Crude: Exit strategy

Well, if you thought that OPEC production cuts were difficult to put in place, it may be even harder to work out of them. The extremely successful OPEC cuts, along with their co-conspirator Russia, will at some point be scaled back but raising oil production may not be as easy as it seems.

According to reports by The Wall Street Journal, there is already a disagreement between Iran and Saudi Aria about the taget-price for oil.  The Journal reports that the “debate over prices reflects a shift in OPEC’s internal dynamics.” Previously, Iran had long advocated for higher prices, while Saudi Arabia had been a voice of restraint. The change partly reflects new dynamics in both countries’ politics and economics. No longer crippled by Western sanctions, Iran needs an oil price of only $57.20 a barrel to balance its national budget, according to the International Monetary Fund. Saudi Arabia needs about $70 a barrel to cover record national spending this year.

There will also be the issue as to how to raise production without upsetting the market; yet, based on demand trends in the global oil marketplace, that is not going to be a problem. In fact, as we predicted, it appears that the world is headed toward a structural shortage on oil in a few years as global oil discoveries plummet to the lowest in 40 some years--and big oil is still not investing enough to meet future oil demand needs.

Those concerns were raised last week by Saudi Aramco CEO Amin Nasser, who said that the  global oil and gas industry needs to invest more than $20 trillion over the next 25 years to meet expected growth in demand and compensate for the natural decline in developed fields, This is needed as the global oil industry has seen cuts of over 1 trillion dollars in traditional projects from 2014 to 2016. The over-reliance and trust in shale is going to be a problem as all the best spots have been drilled and lead to faster and faster decline rates. OPEC could agree in June to start easing crude oil output cuts in 2019, according to The Wall Street Journal.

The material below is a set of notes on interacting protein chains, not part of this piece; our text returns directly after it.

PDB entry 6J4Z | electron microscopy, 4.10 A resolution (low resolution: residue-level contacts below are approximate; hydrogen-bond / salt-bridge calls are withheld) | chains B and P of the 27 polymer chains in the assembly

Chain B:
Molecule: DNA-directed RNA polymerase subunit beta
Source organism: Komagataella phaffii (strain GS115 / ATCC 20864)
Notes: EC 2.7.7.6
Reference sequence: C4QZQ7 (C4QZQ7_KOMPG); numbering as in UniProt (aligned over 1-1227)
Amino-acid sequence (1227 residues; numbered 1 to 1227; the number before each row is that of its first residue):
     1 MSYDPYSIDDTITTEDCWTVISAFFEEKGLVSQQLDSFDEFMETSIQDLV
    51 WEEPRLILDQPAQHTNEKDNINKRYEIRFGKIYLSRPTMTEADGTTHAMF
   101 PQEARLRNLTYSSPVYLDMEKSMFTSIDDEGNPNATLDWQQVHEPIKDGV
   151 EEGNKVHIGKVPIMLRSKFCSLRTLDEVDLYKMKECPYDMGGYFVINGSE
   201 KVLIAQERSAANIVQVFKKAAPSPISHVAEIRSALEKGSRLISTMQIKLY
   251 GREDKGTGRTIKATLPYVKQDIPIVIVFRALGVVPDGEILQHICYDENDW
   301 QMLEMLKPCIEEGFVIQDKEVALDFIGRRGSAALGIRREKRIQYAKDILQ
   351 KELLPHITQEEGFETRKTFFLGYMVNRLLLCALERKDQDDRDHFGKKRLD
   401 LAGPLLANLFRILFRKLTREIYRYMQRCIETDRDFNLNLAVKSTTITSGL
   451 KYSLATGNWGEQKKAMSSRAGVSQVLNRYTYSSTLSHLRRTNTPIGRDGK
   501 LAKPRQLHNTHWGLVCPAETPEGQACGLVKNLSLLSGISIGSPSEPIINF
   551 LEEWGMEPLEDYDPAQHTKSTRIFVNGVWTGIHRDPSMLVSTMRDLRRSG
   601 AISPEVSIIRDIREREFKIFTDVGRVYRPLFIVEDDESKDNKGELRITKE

Oil prices also shot back as the steel and aluminum tariffs won’t be as bad as feared. It is Trump diplomacy. In fact, Australia has now received an exemption, along with Canada and Mexico. That is causing the Aussie dollar to pop. A drop in U.S. rig counts also supported oil as drillers cut four oil rigs.  Surprisingly, natural gas rigs increased by seven. Oil may get some profit taking on reports of a slight Cushing, Okla., build of 293,000 barrels.

Oil prices are hanging in even as we are deep in refinery maintenance. AAA is warning about another spike in gasoline prices and are warning that it could be a tipping point for some consumers. Yet, with that blockbuster jobs number, most consumers will be better able to adjust to the higher price.

Of course, we were bullish on oil before bullish was the call. Now more folks are starting to get the fundamentals of this market. Years of underinvestment have been tightening our supply and low prices help create new sources of demand. Now with the Trump Tax cuts in place demand should surge.